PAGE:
Saturday, September 24, 2016

Prop. 55 asks voters to extend governor’s income tax on wealthy - San Francisco Chronicle

Prop. 55 asks voters to extend governor’s income tax on wealthy - San Francisco Chronicle:

Prop. 55 asks voters to extend governor’s income tax on wealthy

Image result for Prop. 55

SACRAMENTO — When Californians were asked four years ago whether wealthy people in the state should pay higher income taxes to prevent deep cuts to education and other public programs, opponents built a substantial war chest to fight the measure.
More than $53 million poured in from businesses and wealthy donors to fight Proposition 30 or to support a competing ballot measure to raise taxes across the board, not just on the highest earners.
Still, voters approved Prop. 30, which Gov. Jerry Brown sold as a temporary fix to the state’s fiscal crisis. The measure raised sales taxes by one-quarter cent and increased the income tax on single earners making $250,000 or more and couples making $500,000 or more. The sales tax expires at the end of this year, and the income tax expires in 2018.
Now, a November ballot measure, Proposition 55, asks voters to extend part of Prop. 30 — the income tax on the wealthy — for 12 years. The sales tax would not be extended under the measure.
Brown has refused to take a public position on the measure, which was placed on the ballot by education unions and health care groups.
This time, if opponents are spending money to fight Prop. 55, it’s not much.
“They have bigger fish to fry,” said Steve Maviglio, a Democratic strategist who is not involved with Prop. 55. “They are focusing on legislative races.”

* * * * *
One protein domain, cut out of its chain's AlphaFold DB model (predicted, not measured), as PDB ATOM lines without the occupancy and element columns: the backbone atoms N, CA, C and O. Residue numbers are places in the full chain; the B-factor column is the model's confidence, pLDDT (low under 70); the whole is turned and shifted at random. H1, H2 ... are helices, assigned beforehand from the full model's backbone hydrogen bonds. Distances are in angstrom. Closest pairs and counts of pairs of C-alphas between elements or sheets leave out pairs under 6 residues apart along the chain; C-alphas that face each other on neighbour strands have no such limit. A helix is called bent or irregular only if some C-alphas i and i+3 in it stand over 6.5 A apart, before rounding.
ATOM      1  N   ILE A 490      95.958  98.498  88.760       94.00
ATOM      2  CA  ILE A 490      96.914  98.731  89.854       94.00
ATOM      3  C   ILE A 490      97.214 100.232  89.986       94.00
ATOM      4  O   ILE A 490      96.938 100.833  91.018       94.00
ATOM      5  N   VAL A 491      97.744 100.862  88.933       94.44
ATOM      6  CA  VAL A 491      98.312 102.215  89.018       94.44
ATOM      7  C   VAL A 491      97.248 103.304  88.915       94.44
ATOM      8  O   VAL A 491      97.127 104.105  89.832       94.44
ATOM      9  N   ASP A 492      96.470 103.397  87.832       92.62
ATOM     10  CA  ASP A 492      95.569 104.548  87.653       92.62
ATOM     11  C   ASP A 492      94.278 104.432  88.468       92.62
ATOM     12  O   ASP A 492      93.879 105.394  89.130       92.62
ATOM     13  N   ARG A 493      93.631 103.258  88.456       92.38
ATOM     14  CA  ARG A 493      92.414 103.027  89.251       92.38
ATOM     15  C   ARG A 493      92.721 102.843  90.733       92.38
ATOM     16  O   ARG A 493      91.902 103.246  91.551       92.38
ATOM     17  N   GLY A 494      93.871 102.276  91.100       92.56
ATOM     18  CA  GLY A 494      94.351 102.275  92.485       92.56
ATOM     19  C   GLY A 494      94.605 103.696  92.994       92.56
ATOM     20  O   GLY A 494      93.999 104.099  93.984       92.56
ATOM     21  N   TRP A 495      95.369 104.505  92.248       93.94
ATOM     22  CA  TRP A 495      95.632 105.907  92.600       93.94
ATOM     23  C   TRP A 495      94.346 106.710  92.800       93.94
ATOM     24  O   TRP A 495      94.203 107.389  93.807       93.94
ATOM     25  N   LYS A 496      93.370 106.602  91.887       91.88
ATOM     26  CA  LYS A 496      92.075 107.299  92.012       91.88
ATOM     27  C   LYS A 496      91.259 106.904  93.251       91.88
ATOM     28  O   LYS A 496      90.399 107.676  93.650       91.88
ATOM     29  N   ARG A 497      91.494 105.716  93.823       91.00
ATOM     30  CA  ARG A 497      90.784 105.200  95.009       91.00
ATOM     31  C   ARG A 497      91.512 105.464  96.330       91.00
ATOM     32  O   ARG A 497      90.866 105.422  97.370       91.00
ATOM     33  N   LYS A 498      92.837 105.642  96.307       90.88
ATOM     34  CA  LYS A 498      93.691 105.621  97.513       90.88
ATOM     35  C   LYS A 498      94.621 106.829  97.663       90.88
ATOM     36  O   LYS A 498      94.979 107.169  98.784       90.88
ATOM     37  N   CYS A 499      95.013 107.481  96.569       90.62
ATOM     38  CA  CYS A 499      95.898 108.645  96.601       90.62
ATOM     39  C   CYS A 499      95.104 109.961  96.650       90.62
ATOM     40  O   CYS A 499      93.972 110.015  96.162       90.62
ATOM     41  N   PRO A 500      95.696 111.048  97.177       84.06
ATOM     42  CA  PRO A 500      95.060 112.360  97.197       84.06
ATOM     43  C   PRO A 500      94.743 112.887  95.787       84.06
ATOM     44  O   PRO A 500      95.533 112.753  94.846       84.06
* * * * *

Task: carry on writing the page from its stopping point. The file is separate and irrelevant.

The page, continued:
Not a dime has been reported to the secretary of state from opponents. Fundraising laws require spending to be reported to the state when it exceeds $2,000. Several Sacramento power players — including the California Chamber of Commerce and Howard Jarvis Taxpayers Association — oppose the tax extension, but aren’t raising money to defeat it.
Supporters, meanwhile, have raised $46 million, primarily from unions representing hospital and school employees. Among the supporters are the California Association of Hospitals and Health Systems, Service Employees International Union and California Teachers Association.
“It wasn’t too long ago that we lived through one of the greatest recessions since the Depression, and during that period the brunt of it was bore by schools,” said CTA President Eric Heins. “I think every community felt the impact of that. ... I don’t think anyone wants to go back to that period.”
The cuts to education forced districts to lay off teachers and counselors while the state slashed social services amid years of multibillion-dollar budget deficits. Since Prop. 30 was approved in 2012, the measure has generated $31.2 billion, according to the state Controller’s Office.
This year’s measure, Prop. 55, is expected to raise $4 billion to $9 billion each year for the state, with half going to K-12 schools and community colleges and the rest going to the state’s general fund, budget reserves, debt repayment and Medi-Cal.